Our existing staff are also playing their part. With the number of non-emergency appointments significantly reduced, 320 of our patient transport service staff have agreed to undertake additional training so that we can significantly increase our ability to transport GP patient referrals, hospital discharges and low acuity patients where appropriate using strict protocols.
Trust Chief Executive, Anthony Marsh, said: “We are dealing with a Global Pandemic and a National Emergency. COVID-19 presents the NHS with arguably the greatest challenge it has faced since its creation.
“I am committed to doing everything necessary to protect the public and save lives. Seeing the lengths that our staff are going to, to help people has never made me feel prouder to lead such an organisation.
“We have taken difficult decisions in recent weeks and will continue to do everything necessary to ensure we protect the 999 service, but it is vital that the public help us.
“The message is clear, Stay at home; Protect the NHS; Save lives. Anyone can spread the virus so:
Only go outside for food, health reasons or work (where this absolutely cannot be done from home)
Stay 2 metres (6ft) away from other people
Wash your hands for at least 20 seconds as soon as you get home
Murray MacGregor – Monday 24th February 2020 – 11.45am.
An elderly pedestrian received advanced clinical care at the scene of a serious road traffic collision last night before being taken to a major trauma centre.
The incident happened at the junction of Crankhall Lane and William Green Road in Wednesbury at just before 6.15pm on Sunday evening.
An ambulance, a paramedic office and the West Midlands Care Team, with a doctor on board, were sent to the scene.
A West Midlands Ambulance Service spokesman said: “On arrival, ambulance staff found a man in his 70s who had suffered multiple serious injuries after he was in collision with a car.
“He received extensive treatment at the scene before he was taken on blue lights to Queen Elizabeth Hospital Birmingham with a police escort. En-route, the ambulance crew rendezvoused with a second BASICS doctor due to the serious nature of the injuries.
The Trust is maintaining its focus on supporting the multi-agency response to the areas affected by flooding in the West Midlands.
At the peak of the flooding on Tuesday, the Environment Agency had a total of nine Severe Flood Warnings in place (meaning a danger to life), all of which were in the West Midlands area.
West Midlands Ambulance Service Chief Executive, Anthony Marsh, said: “The flooding that we’ve experienced over the last few days in many parts reached record levels. We’ve been dealing with three major incidents in Shropshire, Worcestershire and Herefordshire.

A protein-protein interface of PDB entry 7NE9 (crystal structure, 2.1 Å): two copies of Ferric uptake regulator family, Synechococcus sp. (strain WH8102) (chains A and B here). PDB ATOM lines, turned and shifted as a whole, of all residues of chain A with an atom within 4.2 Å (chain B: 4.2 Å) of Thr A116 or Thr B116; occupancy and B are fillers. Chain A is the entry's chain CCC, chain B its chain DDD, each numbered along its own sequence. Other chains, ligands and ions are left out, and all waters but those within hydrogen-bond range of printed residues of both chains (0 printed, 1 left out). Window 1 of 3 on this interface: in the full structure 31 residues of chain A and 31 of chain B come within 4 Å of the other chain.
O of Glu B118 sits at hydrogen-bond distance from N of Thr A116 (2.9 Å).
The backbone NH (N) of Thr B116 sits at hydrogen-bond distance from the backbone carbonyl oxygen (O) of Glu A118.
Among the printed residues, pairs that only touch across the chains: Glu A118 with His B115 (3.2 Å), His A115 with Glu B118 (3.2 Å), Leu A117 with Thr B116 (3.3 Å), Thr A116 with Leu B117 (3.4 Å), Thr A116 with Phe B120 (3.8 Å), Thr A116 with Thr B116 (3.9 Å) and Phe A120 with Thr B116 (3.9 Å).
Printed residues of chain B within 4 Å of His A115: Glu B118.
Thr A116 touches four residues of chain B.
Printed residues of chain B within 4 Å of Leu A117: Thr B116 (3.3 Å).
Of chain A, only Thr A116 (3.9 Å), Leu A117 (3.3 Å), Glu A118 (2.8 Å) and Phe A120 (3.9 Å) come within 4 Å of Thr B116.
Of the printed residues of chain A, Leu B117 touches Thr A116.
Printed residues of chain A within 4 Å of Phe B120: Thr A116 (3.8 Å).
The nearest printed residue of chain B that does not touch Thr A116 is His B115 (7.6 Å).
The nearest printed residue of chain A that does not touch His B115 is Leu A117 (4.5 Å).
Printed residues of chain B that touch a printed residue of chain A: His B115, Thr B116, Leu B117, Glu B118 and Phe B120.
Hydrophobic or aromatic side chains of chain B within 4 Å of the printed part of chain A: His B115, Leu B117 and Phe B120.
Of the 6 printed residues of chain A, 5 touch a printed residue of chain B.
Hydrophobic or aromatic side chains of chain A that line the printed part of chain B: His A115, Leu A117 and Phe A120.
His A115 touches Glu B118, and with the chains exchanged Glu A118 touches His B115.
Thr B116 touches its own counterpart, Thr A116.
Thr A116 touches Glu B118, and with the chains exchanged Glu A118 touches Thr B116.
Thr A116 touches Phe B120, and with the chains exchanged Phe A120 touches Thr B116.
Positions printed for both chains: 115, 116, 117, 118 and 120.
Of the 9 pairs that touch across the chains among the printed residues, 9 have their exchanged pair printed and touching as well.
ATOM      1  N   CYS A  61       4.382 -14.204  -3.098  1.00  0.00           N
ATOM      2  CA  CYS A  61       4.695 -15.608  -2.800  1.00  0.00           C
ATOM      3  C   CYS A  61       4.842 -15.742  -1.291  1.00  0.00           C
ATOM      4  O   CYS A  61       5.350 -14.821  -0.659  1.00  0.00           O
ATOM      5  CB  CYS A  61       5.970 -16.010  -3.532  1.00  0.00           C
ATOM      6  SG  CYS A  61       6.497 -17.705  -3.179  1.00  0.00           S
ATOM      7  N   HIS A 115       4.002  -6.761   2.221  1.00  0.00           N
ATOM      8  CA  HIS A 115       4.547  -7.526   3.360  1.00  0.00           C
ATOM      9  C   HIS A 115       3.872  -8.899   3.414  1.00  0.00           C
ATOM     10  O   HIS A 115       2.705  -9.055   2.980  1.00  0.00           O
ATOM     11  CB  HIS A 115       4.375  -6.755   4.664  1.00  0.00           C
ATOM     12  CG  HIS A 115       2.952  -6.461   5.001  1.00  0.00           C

“My staff have responded magnificently; they are prepared, trained and exercised for such major incidents. They have really stepped forward to be able to ensure our response is robust, comprehensive and above all safe and sustainable.
“Our Hazardous Area Response Team has deployed and additional flood team to the worst affected areas where they have undertaken a number of evacuations and rescues of people needing to be moved from their homes to a place of safety.
“We increased the number of 4×4 ambulances in our fleet during the winter period. They have been invaluable during this period and have been deployed and all are fully operational enabling our staff to reach patients they might otherwise struggle to reach as quickly as possible.
“I am immensely proud of everyone who has gone above and beyond to ensure we’ve delivered a collaborative and coordinated response to the areas affected. We’ve also continued to receive support from our volunteers who have been booking on additional hours in their local communities, for which I’m appreciative of too.
“The weather forecast for the coming days is for more rain which will fall onto already sodden ground. Very many staff have already volunteered to come to work to support their colleagues by cancelling rest days or annual leave during this week and into this weekend which I’m immensely grateful for.”
Assistant Chief Ambulance Officer, Michelle Brotherton has been part of the multi-agency senior command team in West Mercia since Sunday. She said: “We continue to operate a normal 999 service, despite the floods, and have additional ambulance crews on duty in the three counties. They are supported by additional staff in our control rooms but also the vehicle preparations staff and mechanics who keep our fleet running.
“We will also continue to send ambulance resources into affected communities to ensure we are able to respond to any concerns from local residents over the coming days.